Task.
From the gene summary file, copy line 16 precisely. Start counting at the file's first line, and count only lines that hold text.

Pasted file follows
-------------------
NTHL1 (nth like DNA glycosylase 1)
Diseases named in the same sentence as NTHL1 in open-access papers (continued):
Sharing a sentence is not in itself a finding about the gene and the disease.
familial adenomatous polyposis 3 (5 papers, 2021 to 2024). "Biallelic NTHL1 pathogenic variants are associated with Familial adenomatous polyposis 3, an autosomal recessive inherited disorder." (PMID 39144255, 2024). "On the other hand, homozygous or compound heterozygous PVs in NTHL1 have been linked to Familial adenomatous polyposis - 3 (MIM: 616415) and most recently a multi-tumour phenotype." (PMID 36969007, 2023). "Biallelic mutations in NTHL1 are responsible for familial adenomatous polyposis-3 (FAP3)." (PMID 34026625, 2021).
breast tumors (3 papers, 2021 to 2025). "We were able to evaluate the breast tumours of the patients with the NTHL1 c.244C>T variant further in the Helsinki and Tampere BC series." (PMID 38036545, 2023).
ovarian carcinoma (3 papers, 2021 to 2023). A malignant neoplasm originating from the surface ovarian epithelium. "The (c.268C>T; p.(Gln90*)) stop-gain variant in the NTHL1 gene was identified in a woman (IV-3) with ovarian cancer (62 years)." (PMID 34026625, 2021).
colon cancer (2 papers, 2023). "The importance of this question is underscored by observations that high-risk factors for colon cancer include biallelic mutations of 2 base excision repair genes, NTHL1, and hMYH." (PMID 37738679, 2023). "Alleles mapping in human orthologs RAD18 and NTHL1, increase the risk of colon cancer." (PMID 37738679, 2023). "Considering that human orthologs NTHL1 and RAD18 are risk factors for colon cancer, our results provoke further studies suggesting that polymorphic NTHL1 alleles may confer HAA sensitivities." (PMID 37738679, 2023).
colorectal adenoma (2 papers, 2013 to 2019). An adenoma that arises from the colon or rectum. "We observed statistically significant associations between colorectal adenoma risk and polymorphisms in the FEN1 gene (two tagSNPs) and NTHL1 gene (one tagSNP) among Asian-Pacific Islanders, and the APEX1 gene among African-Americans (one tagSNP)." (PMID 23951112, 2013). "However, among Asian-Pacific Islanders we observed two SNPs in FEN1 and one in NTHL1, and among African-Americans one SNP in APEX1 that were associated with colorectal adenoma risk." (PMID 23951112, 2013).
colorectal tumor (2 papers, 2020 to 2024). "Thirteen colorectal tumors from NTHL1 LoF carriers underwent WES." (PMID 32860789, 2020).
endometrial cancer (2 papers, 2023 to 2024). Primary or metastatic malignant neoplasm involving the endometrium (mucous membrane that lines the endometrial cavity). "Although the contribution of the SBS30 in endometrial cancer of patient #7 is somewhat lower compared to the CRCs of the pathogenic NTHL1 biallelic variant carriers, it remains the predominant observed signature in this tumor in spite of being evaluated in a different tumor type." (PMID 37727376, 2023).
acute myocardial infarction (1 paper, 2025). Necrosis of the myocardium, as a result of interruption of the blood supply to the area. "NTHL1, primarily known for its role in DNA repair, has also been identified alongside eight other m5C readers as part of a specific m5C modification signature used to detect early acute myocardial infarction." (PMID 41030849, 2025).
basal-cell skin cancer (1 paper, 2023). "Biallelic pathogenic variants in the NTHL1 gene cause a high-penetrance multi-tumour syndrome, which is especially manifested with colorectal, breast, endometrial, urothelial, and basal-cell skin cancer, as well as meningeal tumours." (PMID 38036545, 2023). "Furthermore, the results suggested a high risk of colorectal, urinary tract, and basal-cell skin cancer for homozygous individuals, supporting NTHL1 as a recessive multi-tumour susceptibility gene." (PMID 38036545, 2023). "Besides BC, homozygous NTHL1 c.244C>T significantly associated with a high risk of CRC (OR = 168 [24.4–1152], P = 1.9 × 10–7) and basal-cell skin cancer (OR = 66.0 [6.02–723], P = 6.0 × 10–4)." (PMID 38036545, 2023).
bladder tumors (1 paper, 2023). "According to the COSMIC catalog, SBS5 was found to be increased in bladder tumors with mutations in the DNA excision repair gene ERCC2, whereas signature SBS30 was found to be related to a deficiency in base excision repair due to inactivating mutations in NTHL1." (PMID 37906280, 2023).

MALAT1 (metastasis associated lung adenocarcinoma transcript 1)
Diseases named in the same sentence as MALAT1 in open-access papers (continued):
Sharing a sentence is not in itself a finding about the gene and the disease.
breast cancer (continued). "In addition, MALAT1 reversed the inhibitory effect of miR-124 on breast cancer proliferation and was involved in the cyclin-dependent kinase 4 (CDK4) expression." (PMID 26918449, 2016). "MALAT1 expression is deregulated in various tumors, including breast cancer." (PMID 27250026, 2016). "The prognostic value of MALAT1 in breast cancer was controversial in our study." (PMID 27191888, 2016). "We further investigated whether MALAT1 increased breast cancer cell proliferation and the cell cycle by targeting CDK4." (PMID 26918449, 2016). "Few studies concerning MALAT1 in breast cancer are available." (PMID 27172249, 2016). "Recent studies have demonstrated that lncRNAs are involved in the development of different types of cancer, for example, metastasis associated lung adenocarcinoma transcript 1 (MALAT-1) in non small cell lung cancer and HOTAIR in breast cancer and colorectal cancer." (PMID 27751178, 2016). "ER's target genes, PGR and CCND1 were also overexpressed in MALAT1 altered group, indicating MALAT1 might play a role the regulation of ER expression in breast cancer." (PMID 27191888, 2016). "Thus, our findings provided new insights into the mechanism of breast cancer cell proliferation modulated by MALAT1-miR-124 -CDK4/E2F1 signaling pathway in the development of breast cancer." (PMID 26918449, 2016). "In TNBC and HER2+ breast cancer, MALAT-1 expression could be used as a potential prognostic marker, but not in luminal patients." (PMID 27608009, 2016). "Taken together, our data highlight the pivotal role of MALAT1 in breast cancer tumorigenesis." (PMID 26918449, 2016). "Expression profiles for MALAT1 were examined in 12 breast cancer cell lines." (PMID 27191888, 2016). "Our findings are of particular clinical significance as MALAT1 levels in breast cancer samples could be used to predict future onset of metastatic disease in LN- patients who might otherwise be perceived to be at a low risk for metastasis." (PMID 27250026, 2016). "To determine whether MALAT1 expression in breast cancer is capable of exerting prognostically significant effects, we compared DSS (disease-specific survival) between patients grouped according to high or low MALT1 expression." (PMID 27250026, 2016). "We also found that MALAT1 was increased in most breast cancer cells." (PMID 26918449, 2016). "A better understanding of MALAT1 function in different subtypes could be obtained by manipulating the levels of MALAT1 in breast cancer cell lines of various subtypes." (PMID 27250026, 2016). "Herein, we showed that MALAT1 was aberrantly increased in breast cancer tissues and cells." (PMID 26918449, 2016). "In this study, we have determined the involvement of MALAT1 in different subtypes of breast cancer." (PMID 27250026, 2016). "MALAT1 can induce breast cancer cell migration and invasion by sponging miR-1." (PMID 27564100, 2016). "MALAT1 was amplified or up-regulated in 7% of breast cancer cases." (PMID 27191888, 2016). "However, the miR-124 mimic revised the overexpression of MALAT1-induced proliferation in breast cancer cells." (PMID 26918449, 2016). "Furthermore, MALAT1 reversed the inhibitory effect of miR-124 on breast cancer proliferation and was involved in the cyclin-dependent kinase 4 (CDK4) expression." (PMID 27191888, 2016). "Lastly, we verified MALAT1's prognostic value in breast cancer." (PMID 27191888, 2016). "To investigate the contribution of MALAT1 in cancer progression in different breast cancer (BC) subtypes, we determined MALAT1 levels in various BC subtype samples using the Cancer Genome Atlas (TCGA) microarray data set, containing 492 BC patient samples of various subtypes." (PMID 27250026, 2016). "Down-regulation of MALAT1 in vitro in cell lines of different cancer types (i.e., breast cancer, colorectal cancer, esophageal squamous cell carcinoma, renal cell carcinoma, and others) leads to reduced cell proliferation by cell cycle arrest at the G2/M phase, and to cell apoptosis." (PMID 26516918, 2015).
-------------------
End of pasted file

Sharing a sentence is not in itself a finding about the gene and the disease.